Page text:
I am not sure if my intent was to take a piss, I was kinda being serious (except for the cheese and exaggeration, obviously). When something doesn't go smoothly at SpaceX or they suffer a setback of any kind, I am genuinely excited for the way it often happens, or the reason the setback happened. Problems end up being a technological demonstration, what would have been a disaster end up being no big deal for F9, and there are surprises every time.

But then I am messed up that way, I also think that Apollo 13 did more for manned spaceflight than a successful Apollo 13 would have, in terms of demonstrating a number of space firsts that are crucial if we intend to seriously go into space – surviving engine failures, re-purposing spacecraft, improvising spaceflight plans, manufacturing necessities in space, rescuing astronauts (not technically a rescue, but still), course corrections by hand, and last but not least, giving assurance to humanity that space is possible even in the light of a disaster that one would expect to be deadly.

So how gracefully you handle a failure is a very important test on how well-suited our technology is for something so dangerous. I am very sentimental to that. And the (albeit minor) problems that SpaceX had are only reassuring. One would expect that the engine failure a second before lift off would have costed them the rocket, but a fault-tolerant design saved the day. It's little things like that.

(And I also like Elon's tendencies to go against common practises or to take wild risk, but that's starting too sound too much like hero worship. )
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Old May 11 2014, 04:31 AM   #69
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Re: SpaceX's Grasshopper

I wouldn't say they've had an engine failure seconds before lift off. They've certainly never replaced an engine for any rocket that's made it to the pad. They have had some thrust anomalies that forced a shutdown moments before launch.

But yeah, I get what you are saying. SpaceX is very good at success through adversity.
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Old May 11 2014, 02:32 PM   #70
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Re: SpaceX's Grasshopper

We all seem to learn more, and learn faster, from our mistakes or disappointing results than from our successes--if we examine them honestly and objectively, to find out why that approach failed and how we might be able to solve that problem.

Edison kept trying, and Churchill said to never give up.
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Old May 12 2014, 01:46 AM   #71
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Re: SpaceX's Grasshopper

YellowSubmarine wrote: View Post
Forgive me, but I am having a nerd-gasm over how elegantly SpaceX is failing in right about everything, I am almost willing to forgive them for their success. If only everyone else was failing in this manner, it would restore my faith in humanity.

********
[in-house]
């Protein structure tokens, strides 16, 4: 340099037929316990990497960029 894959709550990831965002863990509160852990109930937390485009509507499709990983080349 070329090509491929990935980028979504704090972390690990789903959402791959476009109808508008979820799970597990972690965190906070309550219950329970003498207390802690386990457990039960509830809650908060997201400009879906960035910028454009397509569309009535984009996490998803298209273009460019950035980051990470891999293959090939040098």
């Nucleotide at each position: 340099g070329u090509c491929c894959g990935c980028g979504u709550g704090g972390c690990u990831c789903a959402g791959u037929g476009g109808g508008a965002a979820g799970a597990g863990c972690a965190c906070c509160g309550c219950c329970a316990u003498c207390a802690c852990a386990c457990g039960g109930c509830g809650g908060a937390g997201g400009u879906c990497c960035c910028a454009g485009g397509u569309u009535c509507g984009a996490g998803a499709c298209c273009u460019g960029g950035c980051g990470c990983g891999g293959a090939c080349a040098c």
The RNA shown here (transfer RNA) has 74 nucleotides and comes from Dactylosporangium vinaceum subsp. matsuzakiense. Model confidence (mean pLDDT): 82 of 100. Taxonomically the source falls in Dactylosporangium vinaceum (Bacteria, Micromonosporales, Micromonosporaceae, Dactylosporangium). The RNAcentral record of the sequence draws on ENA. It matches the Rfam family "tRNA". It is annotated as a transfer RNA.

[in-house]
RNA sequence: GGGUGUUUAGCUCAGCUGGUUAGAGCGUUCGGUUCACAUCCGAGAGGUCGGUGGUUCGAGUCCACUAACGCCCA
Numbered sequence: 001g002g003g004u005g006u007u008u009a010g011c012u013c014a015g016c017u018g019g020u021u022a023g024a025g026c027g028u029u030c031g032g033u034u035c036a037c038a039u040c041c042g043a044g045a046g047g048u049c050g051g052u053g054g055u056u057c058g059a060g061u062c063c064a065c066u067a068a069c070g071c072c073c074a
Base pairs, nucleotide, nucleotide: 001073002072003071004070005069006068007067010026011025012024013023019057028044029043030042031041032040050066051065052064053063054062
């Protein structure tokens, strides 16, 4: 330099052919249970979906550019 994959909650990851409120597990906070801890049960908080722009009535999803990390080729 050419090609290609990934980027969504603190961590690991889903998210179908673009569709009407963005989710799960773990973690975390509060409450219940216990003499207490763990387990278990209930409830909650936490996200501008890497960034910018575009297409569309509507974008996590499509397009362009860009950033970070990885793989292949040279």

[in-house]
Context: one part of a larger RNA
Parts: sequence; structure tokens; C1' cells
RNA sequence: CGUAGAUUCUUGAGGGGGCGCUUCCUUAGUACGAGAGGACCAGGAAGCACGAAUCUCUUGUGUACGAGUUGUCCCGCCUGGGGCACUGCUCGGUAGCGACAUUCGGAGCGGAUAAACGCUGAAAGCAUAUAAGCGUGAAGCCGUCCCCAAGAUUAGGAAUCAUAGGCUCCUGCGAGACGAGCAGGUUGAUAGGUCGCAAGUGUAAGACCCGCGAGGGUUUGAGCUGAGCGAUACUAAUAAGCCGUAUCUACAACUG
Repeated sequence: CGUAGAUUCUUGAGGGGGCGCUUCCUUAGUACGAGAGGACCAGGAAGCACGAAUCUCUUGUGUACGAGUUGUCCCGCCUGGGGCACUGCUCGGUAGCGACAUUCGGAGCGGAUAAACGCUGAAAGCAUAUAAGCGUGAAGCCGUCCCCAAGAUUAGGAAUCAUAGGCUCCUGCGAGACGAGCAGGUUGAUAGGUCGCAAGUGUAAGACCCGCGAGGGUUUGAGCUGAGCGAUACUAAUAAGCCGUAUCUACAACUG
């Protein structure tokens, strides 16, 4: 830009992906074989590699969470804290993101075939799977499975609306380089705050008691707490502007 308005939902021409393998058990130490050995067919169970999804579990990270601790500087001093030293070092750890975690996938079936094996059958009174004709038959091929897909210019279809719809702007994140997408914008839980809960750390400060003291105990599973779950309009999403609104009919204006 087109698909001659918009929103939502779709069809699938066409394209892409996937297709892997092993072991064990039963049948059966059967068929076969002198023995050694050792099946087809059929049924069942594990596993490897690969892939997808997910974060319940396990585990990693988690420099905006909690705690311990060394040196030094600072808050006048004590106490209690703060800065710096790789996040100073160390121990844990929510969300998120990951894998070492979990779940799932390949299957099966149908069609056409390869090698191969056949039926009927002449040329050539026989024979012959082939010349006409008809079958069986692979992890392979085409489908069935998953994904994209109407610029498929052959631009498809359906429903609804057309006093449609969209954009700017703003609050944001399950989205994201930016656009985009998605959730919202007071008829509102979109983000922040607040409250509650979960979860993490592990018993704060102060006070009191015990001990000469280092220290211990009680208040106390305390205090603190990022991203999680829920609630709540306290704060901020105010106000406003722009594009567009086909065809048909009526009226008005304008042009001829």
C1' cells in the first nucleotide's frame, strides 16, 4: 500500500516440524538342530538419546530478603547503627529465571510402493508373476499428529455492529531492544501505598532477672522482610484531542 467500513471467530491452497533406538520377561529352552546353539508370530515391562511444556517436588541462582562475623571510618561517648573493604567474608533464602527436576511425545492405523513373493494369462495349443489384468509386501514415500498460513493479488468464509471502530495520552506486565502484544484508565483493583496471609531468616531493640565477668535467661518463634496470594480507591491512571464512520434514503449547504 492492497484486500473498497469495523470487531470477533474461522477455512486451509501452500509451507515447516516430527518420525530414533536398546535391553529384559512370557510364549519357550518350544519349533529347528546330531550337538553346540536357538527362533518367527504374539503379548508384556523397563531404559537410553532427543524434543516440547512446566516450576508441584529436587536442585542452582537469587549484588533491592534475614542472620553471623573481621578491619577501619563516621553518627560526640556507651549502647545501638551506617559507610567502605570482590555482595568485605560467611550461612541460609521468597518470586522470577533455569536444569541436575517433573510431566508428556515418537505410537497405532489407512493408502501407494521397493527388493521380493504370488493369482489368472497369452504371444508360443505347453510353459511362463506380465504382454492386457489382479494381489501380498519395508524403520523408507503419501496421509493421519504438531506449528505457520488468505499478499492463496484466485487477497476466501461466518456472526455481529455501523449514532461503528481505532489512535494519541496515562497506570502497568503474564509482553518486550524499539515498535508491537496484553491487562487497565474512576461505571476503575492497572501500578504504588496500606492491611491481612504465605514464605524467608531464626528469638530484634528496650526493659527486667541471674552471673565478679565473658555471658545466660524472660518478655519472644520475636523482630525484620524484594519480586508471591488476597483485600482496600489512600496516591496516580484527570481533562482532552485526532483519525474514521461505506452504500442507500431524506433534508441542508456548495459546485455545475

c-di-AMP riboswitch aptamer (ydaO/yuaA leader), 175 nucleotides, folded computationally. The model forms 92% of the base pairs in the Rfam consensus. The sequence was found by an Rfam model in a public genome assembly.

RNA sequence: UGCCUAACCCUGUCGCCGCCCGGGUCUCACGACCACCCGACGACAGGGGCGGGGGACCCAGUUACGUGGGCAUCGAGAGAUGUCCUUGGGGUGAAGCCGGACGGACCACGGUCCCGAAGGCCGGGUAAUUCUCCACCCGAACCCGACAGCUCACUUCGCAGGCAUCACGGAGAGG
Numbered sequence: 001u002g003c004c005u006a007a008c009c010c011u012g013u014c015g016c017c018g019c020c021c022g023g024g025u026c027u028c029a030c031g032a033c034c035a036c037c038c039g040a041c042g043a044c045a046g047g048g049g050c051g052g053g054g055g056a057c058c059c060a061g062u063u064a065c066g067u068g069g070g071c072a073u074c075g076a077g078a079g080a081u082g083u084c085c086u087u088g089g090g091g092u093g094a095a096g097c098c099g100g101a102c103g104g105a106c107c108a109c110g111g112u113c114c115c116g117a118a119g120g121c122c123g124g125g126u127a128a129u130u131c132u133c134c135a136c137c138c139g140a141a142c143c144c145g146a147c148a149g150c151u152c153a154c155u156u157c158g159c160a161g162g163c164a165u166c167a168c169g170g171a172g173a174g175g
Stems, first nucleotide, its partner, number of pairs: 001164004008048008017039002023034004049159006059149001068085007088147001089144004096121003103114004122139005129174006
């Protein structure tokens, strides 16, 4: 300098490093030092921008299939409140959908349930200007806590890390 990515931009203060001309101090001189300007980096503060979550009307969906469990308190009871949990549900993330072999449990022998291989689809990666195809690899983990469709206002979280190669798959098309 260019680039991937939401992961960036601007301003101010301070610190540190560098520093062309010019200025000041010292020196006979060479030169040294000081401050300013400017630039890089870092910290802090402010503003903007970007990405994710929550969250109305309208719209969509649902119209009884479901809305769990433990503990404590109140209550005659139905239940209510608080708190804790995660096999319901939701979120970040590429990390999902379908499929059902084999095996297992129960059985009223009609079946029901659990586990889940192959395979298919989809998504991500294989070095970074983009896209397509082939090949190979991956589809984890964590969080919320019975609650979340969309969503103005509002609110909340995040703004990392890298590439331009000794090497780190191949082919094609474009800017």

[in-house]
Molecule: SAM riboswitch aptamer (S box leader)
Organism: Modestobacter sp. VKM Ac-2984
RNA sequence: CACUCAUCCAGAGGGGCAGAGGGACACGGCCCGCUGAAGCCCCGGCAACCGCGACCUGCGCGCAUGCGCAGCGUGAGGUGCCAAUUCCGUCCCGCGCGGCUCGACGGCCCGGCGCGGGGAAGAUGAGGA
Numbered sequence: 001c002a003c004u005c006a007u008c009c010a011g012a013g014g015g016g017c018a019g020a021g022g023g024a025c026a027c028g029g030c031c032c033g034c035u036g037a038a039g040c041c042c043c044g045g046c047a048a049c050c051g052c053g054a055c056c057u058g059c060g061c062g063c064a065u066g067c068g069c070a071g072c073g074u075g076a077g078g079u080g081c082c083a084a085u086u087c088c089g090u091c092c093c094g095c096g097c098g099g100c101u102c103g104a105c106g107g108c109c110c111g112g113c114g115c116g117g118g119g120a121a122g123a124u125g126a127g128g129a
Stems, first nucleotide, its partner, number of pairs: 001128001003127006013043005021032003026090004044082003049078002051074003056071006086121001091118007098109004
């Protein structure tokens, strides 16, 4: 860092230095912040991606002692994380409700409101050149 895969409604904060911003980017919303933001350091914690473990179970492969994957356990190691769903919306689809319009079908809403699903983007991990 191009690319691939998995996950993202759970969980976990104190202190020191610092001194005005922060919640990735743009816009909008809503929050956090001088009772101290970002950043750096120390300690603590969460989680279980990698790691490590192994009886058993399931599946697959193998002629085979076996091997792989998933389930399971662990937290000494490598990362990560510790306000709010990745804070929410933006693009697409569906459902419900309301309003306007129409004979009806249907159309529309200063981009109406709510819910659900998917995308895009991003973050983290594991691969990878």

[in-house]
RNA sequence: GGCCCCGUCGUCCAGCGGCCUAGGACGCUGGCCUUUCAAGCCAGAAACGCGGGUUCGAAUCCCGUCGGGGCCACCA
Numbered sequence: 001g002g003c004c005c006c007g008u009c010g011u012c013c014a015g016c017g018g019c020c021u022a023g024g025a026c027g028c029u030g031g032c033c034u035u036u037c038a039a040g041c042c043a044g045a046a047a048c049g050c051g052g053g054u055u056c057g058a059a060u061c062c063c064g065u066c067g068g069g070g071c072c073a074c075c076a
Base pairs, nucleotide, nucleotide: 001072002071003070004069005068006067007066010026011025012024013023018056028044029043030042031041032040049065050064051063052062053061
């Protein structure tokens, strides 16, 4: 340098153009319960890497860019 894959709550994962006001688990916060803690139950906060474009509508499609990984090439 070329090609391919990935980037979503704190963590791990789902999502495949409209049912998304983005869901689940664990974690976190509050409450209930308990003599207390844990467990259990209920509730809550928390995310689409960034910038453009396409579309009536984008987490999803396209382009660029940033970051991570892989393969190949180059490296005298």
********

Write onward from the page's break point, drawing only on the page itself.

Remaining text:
Cheese in space, launch aborts, rocket engines exploding on tape. Launch manifest seriously delayed beyond any planning by preposterous, downright insane R&D and unexpected rocket upgrades nobody asked for. Their rockets are so unreliable their paranoid launch escape system will send astronauts for refuge on Mars. NASA and ESA tells them it's impossible to reuse rockets, they boneheadedly say common wisdom is not good enough for them and start landing stages and clock dozens of launches worth of engine firing in Texas.

And then what? They decide to fuck up all the legal issues too, and demonstrate the incompetence of their legal team by starting an utterly unsound failed challenge against ULA that gets everybody talking about how buying over-expensive engines from an unreliable partner is somehow neither cheap nor secure. Stirring the pot much, eh?

The only way it could get better if they accidentally ship weed on their first manned flight.
Either my sarcasm detector is malfunctioning, or you've just created the perfect meta-post that is somehow equally insulting to both sides, FROM both sides.

Also: Weed on the first manned flight? I'm pretty sure the ISS crew will hold a press release in which the station commander will announce, "Yes, we have learned that the SpaceX demonstration pilot WAS carrying a dime bag with him when he came to the station. We strongly deplore this action and we condemn SpaceX's total lapse in judgement, and we can assure all of you back home that we intend to fully and safely dispose of the offending substance just as soon as Orbital Sciences ships us an extra bag of Doritos."
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Old May 12 2014, 06:54 AM   #72
YellowSubmarine
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Re: SpaceX's Grasshopper

You mean that the obviously stoned station commander will announce "The reports of weed being shipped aboard the Dragon have been greatly exaggerated. We all looked for it all across the capsule just now and didn't find any."
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Old May 16 2014, 05:39 PM   #73
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Re: SpaceX's Grasshopper

Did you see the story about Dragon's departure from the Space Station?

http://www.nasa.gov/content/botanica...rew/index.html
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Old May 16 2014, 06:16 PM   #74
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Re: SpaceX's Grasshopper

It leaves on Sunday.
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Old July 23 2014, 08:59 PM   #75
YellowSubmarine
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Re: SpaceX's Grasshopper

And we now know what a first stage landing looks like.




This is much better than the previous one, and despite the ice, this time you can see that the landing went perfectly. Hope they let them do it on land the next time.